In addition, temper your expectations. An agent is a gatekeeper. Simply having one is a requirement to see most Casting Directors. While your agent can be a powerful ally in getting work, you can NOT rely on them to do everything. Your agent represents potentially 100s of people. They get paid when SOMEONE books a role, not necessarily you. YOU are always the key to your success. You need to work with your agent to make yourself more marketable and to find out what's out there. Also, more than one agent is not a bad thing. Look for representation in any area where you think you can feasibly work. I have representation in Texas AND representation in Louisiana (almost). Your agents are VERY busy. Help them help you.

A few notes on warning signs for agents. Agents should NEVER make ANY money off of you unless they book you/represent you on a gig. Meaning there should be no dues or fees, no required classes or things you have to buy to keep representation. Also, agents should charge somewhere in this ballpark. 10% for union gigs (per contract), %15 for nonunion and for print etc, as high as 20%. Any more than that and you are being taken for a ride. Again, if you are asking around, it's the simplest way to avoid these traps!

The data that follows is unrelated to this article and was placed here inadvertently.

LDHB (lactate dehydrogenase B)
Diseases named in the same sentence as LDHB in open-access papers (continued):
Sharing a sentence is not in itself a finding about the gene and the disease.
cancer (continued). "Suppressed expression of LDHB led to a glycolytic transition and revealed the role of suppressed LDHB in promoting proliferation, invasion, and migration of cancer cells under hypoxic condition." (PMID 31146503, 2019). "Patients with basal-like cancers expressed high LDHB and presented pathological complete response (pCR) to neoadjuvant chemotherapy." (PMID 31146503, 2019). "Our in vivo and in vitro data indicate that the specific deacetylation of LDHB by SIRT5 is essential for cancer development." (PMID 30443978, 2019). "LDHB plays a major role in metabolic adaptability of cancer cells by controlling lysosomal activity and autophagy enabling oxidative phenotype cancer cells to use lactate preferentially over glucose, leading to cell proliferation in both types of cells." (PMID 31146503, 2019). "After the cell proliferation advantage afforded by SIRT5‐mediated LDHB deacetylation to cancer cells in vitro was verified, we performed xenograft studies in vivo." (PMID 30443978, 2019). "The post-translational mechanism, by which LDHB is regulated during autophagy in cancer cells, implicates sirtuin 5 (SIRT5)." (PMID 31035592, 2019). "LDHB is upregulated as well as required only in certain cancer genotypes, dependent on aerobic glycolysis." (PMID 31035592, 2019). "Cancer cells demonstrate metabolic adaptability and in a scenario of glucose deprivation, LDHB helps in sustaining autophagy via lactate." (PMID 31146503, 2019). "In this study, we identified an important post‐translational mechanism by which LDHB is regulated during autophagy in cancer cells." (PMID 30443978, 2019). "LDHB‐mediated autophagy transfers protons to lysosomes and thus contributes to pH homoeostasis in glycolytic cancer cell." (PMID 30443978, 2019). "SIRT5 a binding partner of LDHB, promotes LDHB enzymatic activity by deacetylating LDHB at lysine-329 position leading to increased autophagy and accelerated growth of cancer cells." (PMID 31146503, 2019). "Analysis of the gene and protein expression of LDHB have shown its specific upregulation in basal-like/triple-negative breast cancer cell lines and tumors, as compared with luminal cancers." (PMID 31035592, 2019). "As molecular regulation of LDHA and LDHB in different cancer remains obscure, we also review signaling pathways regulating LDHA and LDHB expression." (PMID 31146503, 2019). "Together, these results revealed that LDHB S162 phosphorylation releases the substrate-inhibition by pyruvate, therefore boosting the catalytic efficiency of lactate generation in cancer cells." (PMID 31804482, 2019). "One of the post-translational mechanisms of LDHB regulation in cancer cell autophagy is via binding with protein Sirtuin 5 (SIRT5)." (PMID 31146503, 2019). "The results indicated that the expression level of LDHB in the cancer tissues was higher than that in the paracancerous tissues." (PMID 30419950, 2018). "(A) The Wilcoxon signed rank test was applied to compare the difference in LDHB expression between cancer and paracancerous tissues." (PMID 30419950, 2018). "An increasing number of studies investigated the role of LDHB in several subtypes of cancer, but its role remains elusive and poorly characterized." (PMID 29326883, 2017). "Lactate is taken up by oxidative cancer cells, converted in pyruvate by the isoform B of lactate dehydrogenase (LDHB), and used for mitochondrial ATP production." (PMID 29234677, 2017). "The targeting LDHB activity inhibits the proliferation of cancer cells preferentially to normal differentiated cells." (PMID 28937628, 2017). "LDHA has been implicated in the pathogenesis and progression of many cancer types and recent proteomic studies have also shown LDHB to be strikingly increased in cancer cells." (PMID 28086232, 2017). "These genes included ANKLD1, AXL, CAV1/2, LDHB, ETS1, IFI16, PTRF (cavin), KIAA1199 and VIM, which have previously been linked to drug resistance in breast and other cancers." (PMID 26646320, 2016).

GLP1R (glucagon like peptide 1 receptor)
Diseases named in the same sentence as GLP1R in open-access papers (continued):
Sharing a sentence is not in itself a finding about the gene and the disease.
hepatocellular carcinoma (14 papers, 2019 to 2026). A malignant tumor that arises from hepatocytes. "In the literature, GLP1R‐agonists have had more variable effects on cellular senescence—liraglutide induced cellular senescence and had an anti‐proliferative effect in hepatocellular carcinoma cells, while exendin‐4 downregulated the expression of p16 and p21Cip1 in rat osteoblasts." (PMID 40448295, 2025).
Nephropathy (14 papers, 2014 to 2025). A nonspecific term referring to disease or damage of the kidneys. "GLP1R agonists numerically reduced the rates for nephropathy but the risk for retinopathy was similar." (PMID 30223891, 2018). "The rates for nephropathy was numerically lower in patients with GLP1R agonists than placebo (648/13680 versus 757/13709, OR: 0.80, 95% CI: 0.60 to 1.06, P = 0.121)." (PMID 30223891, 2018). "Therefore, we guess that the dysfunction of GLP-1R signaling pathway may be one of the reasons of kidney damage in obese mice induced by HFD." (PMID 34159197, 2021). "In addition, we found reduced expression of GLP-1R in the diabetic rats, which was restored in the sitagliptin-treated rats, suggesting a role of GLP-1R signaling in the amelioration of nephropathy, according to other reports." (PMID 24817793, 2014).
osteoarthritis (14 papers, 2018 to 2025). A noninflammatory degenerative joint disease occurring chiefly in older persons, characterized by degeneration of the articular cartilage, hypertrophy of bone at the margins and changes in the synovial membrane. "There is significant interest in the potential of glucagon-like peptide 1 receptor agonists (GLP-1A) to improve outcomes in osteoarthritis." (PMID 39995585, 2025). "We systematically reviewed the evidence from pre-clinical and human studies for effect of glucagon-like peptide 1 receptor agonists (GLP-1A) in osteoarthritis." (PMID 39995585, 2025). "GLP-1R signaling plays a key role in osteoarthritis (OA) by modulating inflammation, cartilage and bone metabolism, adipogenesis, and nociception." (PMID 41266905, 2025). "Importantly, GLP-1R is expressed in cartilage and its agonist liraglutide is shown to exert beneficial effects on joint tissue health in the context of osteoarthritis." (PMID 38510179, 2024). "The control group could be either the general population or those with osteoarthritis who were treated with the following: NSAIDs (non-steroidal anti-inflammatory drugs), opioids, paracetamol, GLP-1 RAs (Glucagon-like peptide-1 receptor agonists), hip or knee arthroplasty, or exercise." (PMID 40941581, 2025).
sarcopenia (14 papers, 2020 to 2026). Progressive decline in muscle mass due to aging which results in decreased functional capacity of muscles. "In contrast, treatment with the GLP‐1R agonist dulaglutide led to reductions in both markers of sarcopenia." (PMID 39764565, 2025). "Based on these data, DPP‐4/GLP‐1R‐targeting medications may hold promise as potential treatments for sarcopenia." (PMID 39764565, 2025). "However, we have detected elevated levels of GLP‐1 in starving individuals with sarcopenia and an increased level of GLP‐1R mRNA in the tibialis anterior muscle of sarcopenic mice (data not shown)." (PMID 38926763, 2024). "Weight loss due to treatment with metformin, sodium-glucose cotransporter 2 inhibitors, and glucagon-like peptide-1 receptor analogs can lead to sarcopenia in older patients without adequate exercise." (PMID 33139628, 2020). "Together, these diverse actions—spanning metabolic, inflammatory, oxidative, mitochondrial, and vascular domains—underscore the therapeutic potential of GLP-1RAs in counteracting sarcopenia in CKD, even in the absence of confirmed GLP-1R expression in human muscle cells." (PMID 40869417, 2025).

10.) Be professional. Always be on time to auditions. Never take yourself too seriously. Be where you say you're going to be, when you say you're going to be there. Bring your headshot and resume to your auditions (in the right quality/quantity). Don't get frustrated by long waits. Sell yourself as someone who is easy to work with. Don't sell your dignity. There are some sleazebags out there who are mainly only out to exploit you (mainly if you are a woman). The casting couch isn't worth it and is 98% a myth. If you can't be professional and market yourself, then you probably shouldn't be doing this.


  1. Be professional? Be on time? What kinda crazy talk is this?? 0_o